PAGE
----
Posts in Video Game Writing
How to Write Video Game Characters

At this point in the series on how to write a video game script, you’ve brainstormed your idea and built out the world, meaning you’re now ready to fill that world with characters.

If you aren’t sure what this is referring to or haven’t yet built out your video game world, be sure to navigate back to the first post in the series using the navigation below:

Read More
How to Create a Video Game World

Now that you’ve learned how to approach writing a video game script, you’re now ready to start building the world of your narrative and start bringing it to life. 

Though you can write a novel without doing any world building, it is absolutely essential for video games, as that is how all players will experience your story.

You cannot explore a video game through the mind, through contemplation and through thought the way you might in a novel—there always must be something for your character (and player) to wander through for your story to be a video game and not a movie or a TV series.

Read More
How to Write a Good Video Game Story

Whether you’ve been playing video games since you were a kid or have recently noticed them as an exciting new medium to tell your story in, you may be wondering how to write a good video game story.

After all, video games seem deeply complex and overwhelming—not to mention all the development work behind them. Is writing a video game on your own really possible, let alone a good one?

Read More
10 Indie Games for Creative Writers to Play

Are you someone who has ever said "video games just aren't for me"? And are you also someone who considers themselves a writer? Then this post is made for you. 

If you are a member of the Storytelling Society, you'll know why I wholeheartedly believe anyone who says they are a storyteller needs to play video games, even if they don't want to write them. As detailed in the Storytelling System, engaging with new mediums is essential to improving your abilities as a storyteller in general - not just as a writer of novels or plays or even poetry.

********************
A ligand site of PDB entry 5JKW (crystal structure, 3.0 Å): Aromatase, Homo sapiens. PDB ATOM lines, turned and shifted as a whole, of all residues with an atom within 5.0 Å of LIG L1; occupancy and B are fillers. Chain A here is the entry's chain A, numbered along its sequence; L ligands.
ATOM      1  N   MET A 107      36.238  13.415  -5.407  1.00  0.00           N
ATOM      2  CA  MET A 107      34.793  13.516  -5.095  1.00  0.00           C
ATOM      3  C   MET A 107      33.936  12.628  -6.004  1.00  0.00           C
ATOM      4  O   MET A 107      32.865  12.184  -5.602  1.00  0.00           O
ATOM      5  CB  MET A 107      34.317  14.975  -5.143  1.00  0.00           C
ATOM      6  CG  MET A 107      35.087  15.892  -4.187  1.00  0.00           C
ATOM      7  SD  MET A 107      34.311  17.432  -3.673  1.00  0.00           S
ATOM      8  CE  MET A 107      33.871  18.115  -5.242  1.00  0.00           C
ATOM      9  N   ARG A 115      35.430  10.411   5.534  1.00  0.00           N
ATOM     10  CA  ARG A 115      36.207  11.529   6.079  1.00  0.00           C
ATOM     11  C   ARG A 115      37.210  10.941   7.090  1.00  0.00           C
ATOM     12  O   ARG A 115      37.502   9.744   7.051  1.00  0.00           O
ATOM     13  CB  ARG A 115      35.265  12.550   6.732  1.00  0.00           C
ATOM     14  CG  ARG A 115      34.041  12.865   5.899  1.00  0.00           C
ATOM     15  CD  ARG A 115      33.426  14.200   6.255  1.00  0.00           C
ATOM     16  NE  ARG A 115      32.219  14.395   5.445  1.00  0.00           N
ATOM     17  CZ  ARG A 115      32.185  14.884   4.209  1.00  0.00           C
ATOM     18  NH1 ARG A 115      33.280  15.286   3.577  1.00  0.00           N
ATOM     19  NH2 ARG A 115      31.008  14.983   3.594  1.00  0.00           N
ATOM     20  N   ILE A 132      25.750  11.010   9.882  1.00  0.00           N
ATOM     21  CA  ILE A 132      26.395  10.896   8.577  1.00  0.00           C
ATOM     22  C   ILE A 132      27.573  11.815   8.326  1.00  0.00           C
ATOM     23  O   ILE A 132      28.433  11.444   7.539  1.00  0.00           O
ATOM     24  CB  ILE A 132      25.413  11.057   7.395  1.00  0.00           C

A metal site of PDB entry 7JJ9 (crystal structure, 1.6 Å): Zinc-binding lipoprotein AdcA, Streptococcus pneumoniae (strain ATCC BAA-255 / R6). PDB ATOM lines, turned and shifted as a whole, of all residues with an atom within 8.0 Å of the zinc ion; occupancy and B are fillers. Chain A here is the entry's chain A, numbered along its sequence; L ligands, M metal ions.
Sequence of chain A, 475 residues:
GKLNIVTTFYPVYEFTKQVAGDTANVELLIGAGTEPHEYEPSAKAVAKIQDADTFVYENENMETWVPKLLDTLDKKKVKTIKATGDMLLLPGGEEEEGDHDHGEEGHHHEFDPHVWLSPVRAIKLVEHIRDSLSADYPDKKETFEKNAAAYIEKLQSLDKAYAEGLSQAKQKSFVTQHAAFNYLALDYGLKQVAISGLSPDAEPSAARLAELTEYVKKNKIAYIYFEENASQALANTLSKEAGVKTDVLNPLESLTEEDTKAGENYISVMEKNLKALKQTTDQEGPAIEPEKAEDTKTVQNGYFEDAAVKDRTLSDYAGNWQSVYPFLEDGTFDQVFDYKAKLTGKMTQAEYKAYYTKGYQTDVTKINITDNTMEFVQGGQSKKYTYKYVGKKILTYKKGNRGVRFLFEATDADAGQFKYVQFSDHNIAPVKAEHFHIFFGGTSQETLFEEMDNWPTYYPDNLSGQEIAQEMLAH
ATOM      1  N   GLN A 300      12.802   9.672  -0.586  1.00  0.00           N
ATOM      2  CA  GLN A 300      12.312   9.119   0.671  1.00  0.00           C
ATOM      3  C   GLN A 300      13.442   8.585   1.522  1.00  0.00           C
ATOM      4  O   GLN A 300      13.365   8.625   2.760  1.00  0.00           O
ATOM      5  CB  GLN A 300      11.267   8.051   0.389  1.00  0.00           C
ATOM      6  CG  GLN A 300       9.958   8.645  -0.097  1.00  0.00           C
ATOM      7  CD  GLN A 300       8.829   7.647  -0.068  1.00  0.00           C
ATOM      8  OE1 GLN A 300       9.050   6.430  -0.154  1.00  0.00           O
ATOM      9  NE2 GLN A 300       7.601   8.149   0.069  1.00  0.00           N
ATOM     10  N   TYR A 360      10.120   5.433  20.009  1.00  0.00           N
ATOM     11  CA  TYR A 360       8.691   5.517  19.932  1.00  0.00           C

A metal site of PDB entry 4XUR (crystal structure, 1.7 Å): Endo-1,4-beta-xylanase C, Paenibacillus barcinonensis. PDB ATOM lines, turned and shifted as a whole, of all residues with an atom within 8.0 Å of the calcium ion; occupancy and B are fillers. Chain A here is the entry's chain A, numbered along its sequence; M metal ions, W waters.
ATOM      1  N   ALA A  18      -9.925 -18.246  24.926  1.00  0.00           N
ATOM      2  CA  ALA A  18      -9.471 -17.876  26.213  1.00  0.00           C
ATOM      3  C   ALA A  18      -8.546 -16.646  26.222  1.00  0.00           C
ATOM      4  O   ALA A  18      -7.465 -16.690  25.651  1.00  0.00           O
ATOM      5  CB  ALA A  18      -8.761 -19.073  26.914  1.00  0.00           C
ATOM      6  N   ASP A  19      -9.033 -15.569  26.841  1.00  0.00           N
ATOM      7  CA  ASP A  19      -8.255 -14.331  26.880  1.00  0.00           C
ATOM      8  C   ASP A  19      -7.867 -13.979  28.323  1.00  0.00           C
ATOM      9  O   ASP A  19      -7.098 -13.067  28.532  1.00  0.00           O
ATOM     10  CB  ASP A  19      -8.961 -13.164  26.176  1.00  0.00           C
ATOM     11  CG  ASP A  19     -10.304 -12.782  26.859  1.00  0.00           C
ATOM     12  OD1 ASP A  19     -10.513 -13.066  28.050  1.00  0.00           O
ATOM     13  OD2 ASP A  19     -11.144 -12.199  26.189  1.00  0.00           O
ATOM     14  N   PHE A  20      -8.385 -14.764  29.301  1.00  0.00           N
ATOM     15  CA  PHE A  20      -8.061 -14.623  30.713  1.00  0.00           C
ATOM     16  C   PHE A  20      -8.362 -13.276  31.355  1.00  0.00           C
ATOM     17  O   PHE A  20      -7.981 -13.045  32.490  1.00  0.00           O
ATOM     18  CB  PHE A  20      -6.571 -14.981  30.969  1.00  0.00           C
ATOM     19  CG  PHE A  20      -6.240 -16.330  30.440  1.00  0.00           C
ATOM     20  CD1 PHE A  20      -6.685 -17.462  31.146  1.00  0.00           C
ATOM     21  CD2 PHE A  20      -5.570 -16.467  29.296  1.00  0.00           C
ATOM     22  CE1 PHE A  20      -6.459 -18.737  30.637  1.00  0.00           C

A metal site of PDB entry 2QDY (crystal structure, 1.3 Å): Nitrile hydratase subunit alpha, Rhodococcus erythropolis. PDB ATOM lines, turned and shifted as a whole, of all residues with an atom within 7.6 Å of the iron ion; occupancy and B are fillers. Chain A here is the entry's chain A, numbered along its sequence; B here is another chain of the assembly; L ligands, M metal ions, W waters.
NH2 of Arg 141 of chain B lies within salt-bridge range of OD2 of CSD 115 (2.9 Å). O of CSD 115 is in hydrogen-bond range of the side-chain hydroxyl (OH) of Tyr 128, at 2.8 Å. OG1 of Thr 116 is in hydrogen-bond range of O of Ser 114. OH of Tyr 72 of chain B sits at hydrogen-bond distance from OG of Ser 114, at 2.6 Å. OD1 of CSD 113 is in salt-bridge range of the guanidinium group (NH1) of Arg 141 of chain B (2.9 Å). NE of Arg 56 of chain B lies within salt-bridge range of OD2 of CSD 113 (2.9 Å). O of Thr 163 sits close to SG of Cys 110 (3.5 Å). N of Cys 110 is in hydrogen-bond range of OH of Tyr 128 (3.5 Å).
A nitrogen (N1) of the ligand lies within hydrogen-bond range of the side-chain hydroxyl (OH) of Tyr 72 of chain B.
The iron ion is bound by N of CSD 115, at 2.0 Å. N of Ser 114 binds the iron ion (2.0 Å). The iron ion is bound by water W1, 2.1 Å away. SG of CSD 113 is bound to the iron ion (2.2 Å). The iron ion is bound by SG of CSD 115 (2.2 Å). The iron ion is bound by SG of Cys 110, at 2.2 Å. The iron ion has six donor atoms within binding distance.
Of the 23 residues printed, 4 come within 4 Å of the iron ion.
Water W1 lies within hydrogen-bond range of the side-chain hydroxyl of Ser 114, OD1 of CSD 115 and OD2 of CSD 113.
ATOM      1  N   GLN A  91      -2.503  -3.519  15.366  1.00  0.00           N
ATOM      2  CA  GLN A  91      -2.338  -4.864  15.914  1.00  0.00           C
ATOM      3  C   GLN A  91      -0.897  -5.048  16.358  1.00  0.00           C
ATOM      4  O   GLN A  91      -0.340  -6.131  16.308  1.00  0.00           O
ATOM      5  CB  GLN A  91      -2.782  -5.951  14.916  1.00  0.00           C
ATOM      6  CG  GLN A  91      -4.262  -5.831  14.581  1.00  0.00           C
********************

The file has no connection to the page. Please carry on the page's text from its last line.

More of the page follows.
Read More
What The Witcher Video Games Taught Me About Storytelling

Though video games have always been a part of my life, it wasn't until a few years ago when I really began to become what some call a "gamer" and began trying out new games I never had before, branching off from The Sims, Zelda and Nancy Drew (all of which are still fun, by the way) to try out the likes of Bioshock, Mass Effect and Skyrim. This was in part because as a child my parents never permitted us to have anything besides the Wii, so when I began dating my boyfriend I had two separate consoles (PlayStation and Xbox) that I had never owned or played anything on before until then.

Read More
How to Quickly Determine the Best Ending For Your Story

A lot of storytellers will tell you that the hardest part about writing is getting started, but for me that has always been the easiest part. Maybe that's because my whole youth involved me starting a bunch of stories I never finished, leading to my subsequent problem of never being able to figure out how to end my stories because all I had ever practiced was beginning. A lot of times I would leave my story endings in limbo, cutting the story off early because I couldn't figure out where to go or tying way too many loose ends together because I figured the reader wanted to know how every single detail worked out.

Read More
How to Write Your First Video Game Quest

When I first began navigating the world of video games in my adult years and unearthed the massive world of RPG gaming, I couldn't help but ask myself "What the heck does a script for this game look like?" After all, while I knew these games were written in a format similar to screenplays, I also realized that writers weren't just writing out one scene's dialogue, but all the different outcomes of that scenes dialogue, so I knew these scripts had to be massive to account for all the different possibilities.

Read More
How Video Games Can Help Your Storytelling

Video games get a bad rep. This is perhaps due in part because to some extent, video games can be really bad for people. There are games that are addictive and remove people from life and games that promote violence and sexist or racist stereotypes.

Yet these traits, especially the latter, are equally as prevalently in movies and books and yet no one seems to be a harbinger of justice for those mediums. And that is because as a culture, we can see how these mediums can also be very good for our culture, parodying what is wrong with it or creating characters who address our current state of the world.

Read More